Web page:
Yesterday was a good day. The weather was perfect: not too warm, cool, cloudy, or windy. My daughter and I took a walk in the park and splashed in our backyard pool (5’5″, inflatable). We talked with her babysitter on Google Meet. I spent a couple of hours clearing my email inbox and taking care of some paperwork, while my daughter played by herself in the morning and watched extra episodes of Daniel Tiger’s Neighborhood in the afternoon. I sat on the back patio during a long conversation with my closest colleague, and I took a walk during a shorter call with my longtime peer mentor. I wore a new pair of sandals, ordered online from the manufacturer at 50% off after a large retail order was cancelled. My Apple Watch says I got a full hour of exercise (though it also says I climbed 44 flights of stairs, which I know is not true). My husband picked up lunch from a taco truck and cooked Ottolenghi’s shakshuka for our dinner outside by the creek with a bottle of wine. My daughter’s bedtime was easy, and I had a little time to relax before bed.
This morning I woke early, took a shower, and started writing this before I heard the calls of “Mommy!” I’m about to publish as lunchtime approaches.
Yesterday was a snapshot of life in the pandemic, work and home all intermingled and mutually contingent. Work is fragmented, too, and sometimes when I am “at home” my mind is elsewhere, trying to remember my last thought for long enough to write it down. (I wrote and revised this paragraph a sentence at a time, at first standing at the kitchen counter between unloading the dishwasher and tending to my daughter.) I still feel sad at the loss of my sabbatical and guilty about not producing much, even as I am grateful that I was not teaching and so work is largely at my discretion.
When I can accept my situation as it is, I’m coming to enjoy spending whole days with my daughter. I’ve largely gotten over feeling useless; staying home and caring for my family is enough for now. At the same time, I’m grateful when she is content to play by herself so I can think my own thoughts. That time is extra, beyond the two hours daily my husband and I have negotiated so that I can leave the house to exercise and schedule uninterrupted online meetings. I’ve salvaged some disastrous days, as well.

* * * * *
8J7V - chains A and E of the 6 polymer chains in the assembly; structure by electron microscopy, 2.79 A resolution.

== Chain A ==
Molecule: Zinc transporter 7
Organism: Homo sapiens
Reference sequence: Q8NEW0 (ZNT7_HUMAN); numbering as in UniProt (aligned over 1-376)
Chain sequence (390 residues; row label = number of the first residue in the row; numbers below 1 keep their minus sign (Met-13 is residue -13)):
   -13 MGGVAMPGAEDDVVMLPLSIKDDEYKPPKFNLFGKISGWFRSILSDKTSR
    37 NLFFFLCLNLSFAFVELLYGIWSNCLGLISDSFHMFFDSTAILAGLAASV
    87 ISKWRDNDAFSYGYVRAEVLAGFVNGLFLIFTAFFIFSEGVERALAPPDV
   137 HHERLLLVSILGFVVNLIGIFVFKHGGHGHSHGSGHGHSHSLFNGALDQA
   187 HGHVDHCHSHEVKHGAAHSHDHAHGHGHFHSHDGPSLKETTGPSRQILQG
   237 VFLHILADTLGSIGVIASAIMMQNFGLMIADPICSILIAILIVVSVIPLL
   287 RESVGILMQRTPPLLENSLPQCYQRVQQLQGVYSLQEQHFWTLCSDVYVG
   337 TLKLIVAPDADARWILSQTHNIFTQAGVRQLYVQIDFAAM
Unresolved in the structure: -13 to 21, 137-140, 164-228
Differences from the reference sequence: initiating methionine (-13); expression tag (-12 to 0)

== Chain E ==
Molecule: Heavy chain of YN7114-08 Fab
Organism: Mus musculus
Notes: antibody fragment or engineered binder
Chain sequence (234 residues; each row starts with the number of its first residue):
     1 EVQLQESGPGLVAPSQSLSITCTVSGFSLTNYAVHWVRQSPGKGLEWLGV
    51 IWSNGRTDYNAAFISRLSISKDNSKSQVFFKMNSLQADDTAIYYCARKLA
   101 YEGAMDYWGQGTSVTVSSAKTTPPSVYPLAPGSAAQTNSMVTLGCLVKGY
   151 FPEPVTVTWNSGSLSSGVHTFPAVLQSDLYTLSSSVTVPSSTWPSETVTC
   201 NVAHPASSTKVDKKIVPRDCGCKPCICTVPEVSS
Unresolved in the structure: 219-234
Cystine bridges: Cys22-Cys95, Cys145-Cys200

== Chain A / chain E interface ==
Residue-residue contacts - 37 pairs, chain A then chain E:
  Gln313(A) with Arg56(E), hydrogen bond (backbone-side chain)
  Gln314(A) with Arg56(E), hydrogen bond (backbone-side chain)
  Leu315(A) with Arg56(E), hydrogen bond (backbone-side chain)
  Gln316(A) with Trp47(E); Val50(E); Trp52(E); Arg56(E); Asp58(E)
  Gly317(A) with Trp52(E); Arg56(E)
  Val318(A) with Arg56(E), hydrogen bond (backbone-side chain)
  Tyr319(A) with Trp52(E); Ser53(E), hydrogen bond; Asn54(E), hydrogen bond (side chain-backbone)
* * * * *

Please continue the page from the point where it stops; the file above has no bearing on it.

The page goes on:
We’ve finally settled into some weekly routines, which mostly center on communications beyond the household: FaceTime with my parents Monday and Friday afternoons, Zoom with my in-laws every other Saturday morning, Google Meet with with our babysitter on Tuesday afternoons, grocery shopping early on alternate Mondays, Friday bread delivery and produce pickup. The butcher delivers Tuesday or Thursday, and of course my husband and I have weekly work meetings.
Beyond the conundrum of working at home, I’m noticing there is little opportunity to be “neither at home nor at work,” as the Crowded House lyric goes. Such opportunities must be planned and negotiated, and there is no “third place” to go to. Even as we spend even more time on social media, friendships are surely suffering.
But there are some small pleasures that break the routine and make me feel less like I’m living the same day over and over: my child’s delight at a new toy (and my own delight at receiving an order from our local plant nursery), a local restaurant’s pop-up dinner (takeout only, of course), a chance conversation (from ten feet away), an email exchange with my new colleague or an admitted student.
I’m also realizing that even as shelter-in-place drags on with no end in sight, these new routines cannot last. The forcing function is work. I have summer research students starting (remotely) in just a few weeks. I’ve barely thought about how I will manage that, but I know it will be hard to support them if I can only count on two hours to care for them and for myself. It will take time to adapt my pedagogy to teaching online or the socially distanced classroom (though I’m increasingly skeptical that college campuses will open this fall). Beyond that, I’m scheduled to teach a course that is new to me, Theory of Computation; even without the pandemic I know I will need to devote time to studying over the summer to make it through the fall. I will need to be able to concentrate far more than I can right now.
Our longtime student babysitter is about to graduate. Yesterday we talked about what comes next, and now we are all taking the next week to think about whether we are open to a live-in employment relationship. I recognize it’s a tremendous privilege to have this option. Full-time child care makes economic sense for my family, even now; it’s hard to imagine giving up weekend and evening time together to make a split-shift possible even though I know that’s what many families are doing. It will be a pleasure and a wrench to get back to work. But it still feels burdensome to think of another person sharing our house.
I don’t know how to end this. There is no end, or at least the end is still some time in the unknowable future. And much as it may seem this has gone on forever, it’s still just the beginning. The only constant is change.